Author  Message 

Guest Guest
 Subject: The Price of Taps Fri Sep 05, 2008 3:02 am  
 Well lads, I'm sitting at home watching the Republican National Convention on CNN, and there is a great hubub about the Republican VP nominee, very shortly to be acclaimed to be the Vice President of the USA. One thing which they are not discussing is the exorbitant price of taps.
Today I arrived home after a little iomramh to find the plumber in my house, replacing a set of taps we had fitted less than five years ago. Total cost 150 euros. He tried to get a part from the local supplier but was told that there were more than twenty different types of this particular tap, and he would have to know the exact make and model number to have any hope of getting a part. He said they have been made so complicated that only a genius like myself had any hope of figuring out their internal working. A little bit like the American political system. Of course they know how to tap people for money, but do they deliver anything.
And what does such tapping cost.
Wow big news. The VP nominee is a woman.
A little bit droll, as we are into our second woman president. 
   Ex Fourth Master: Growth
Number of posts : 4226 Registration date : 20080311
 Subject: Re: The Price of Taps Fri Sep 05, 2008 3:09 am  
 Ah !
Finally we find out your weakness TGOC. If you know taps so well, why did you not replace them yourself ?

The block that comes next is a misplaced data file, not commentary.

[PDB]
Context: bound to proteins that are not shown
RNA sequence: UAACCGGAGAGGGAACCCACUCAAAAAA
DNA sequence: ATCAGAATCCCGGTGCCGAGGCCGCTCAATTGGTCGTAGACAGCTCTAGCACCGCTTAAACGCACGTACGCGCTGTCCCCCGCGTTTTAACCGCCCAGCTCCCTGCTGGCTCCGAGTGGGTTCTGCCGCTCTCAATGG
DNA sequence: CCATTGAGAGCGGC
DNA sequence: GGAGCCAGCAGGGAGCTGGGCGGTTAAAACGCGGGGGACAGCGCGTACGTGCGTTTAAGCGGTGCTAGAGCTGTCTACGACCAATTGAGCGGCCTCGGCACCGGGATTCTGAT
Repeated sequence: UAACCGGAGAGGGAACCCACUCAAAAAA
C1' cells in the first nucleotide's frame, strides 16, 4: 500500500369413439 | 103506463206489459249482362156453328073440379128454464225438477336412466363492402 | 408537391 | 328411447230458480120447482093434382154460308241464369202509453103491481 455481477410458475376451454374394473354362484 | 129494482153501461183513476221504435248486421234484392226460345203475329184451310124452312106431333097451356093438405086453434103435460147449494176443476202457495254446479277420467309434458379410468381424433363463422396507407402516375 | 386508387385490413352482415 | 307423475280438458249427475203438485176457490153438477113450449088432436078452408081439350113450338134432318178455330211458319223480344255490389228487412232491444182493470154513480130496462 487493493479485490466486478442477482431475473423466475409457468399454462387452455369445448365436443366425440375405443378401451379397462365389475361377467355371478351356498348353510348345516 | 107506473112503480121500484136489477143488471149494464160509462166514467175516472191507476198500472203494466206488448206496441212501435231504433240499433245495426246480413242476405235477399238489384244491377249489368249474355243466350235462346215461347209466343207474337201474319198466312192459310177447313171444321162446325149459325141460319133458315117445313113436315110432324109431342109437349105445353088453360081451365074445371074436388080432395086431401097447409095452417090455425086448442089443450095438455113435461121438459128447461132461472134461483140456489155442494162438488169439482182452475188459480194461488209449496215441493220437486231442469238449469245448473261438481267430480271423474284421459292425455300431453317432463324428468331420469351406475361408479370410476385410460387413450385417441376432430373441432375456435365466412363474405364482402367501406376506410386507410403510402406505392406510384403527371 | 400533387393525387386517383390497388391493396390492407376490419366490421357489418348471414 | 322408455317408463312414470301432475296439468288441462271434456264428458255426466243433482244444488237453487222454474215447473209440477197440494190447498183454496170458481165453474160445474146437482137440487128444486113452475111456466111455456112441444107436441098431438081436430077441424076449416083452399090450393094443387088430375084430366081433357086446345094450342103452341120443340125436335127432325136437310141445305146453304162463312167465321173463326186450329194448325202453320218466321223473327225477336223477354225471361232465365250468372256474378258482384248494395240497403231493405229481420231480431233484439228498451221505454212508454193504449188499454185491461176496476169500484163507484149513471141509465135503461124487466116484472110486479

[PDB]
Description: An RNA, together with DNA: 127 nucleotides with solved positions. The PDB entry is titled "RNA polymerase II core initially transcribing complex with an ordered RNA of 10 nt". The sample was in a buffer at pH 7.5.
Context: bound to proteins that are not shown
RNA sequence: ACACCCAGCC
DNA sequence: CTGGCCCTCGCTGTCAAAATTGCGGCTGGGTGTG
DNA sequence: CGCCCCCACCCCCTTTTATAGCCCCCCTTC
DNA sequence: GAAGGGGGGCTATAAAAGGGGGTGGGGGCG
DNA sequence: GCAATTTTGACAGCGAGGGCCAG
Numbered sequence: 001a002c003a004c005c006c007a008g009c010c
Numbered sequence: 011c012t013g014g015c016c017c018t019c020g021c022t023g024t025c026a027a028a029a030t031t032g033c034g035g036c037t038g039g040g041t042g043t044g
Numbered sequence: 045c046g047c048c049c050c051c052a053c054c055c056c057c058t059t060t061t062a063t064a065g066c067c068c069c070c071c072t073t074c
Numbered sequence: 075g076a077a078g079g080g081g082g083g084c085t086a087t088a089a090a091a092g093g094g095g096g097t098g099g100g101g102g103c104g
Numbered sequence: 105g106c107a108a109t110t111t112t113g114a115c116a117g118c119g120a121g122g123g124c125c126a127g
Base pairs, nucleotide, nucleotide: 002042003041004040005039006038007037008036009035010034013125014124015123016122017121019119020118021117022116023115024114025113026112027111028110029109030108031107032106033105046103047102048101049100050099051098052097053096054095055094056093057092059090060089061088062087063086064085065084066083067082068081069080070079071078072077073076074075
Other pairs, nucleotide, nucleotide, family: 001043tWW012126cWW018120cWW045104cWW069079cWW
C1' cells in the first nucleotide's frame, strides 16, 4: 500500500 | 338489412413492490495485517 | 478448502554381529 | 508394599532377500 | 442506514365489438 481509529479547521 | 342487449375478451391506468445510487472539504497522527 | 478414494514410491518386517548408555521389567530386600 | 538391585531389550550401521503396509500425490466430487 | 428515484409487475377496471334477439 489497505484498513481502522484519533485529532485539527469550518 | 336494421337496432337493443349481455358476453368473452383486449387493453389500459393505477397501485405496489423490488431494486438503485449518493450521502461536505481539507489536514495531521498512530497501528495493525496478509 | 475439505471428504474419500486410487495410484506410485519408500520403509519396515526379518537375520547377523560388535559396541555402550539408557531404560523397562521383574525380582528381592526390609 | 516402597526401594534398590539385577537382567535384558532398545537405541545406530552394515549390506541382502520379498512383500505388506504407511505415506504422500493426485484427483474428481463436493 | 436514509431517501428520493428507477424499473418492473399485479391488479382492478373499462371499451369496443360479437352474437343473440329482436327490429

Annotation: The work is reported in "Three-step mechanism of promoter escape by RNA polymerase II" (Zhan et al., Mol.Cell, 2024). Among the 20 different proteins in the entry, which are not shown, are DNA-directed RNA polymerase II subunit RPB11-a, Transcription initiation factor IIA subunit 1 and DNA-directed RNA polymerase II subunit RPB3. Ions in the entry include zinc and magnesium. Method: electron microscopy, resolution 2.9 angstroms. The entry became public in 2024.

Worser still, why was the plumber replacing the taps ? do you know what the fault was ? Perhaps just a washer ?
I think you were getting ripped off TGOC. 
   Guest Guest
 Subject: Re: The Price of Taps Fri Sep 05, 2008 3:22 am  
 These taps are so advanced that you would need a PhD in tapology to replace them. Unfortunatlely mine is in the Cosmic Flow of Genius, and as you no doubt are aware we don't need washers to contain our immense knowledge of the Universe. The plumber is a very good friend. An honest man to the nut and bolt of tapology. In my day I replaced many washers, but now with all these Germanic designs it is beyond me.
What we really need is an Irish tap company, Sconna. 
   Guest Guest
 Subject: Re: The Price of Taps Fri Sep 05, 2008 3:22 am  
 On strange costs of things, the lock on my front door got bockety, so I went to buy a new cylinder. After searching 500 ailes of bubblepacked widgets, finally found one  €27.00. Took it to the till and the kind girl told me I could get a complete new lock with cylinder for €22.00.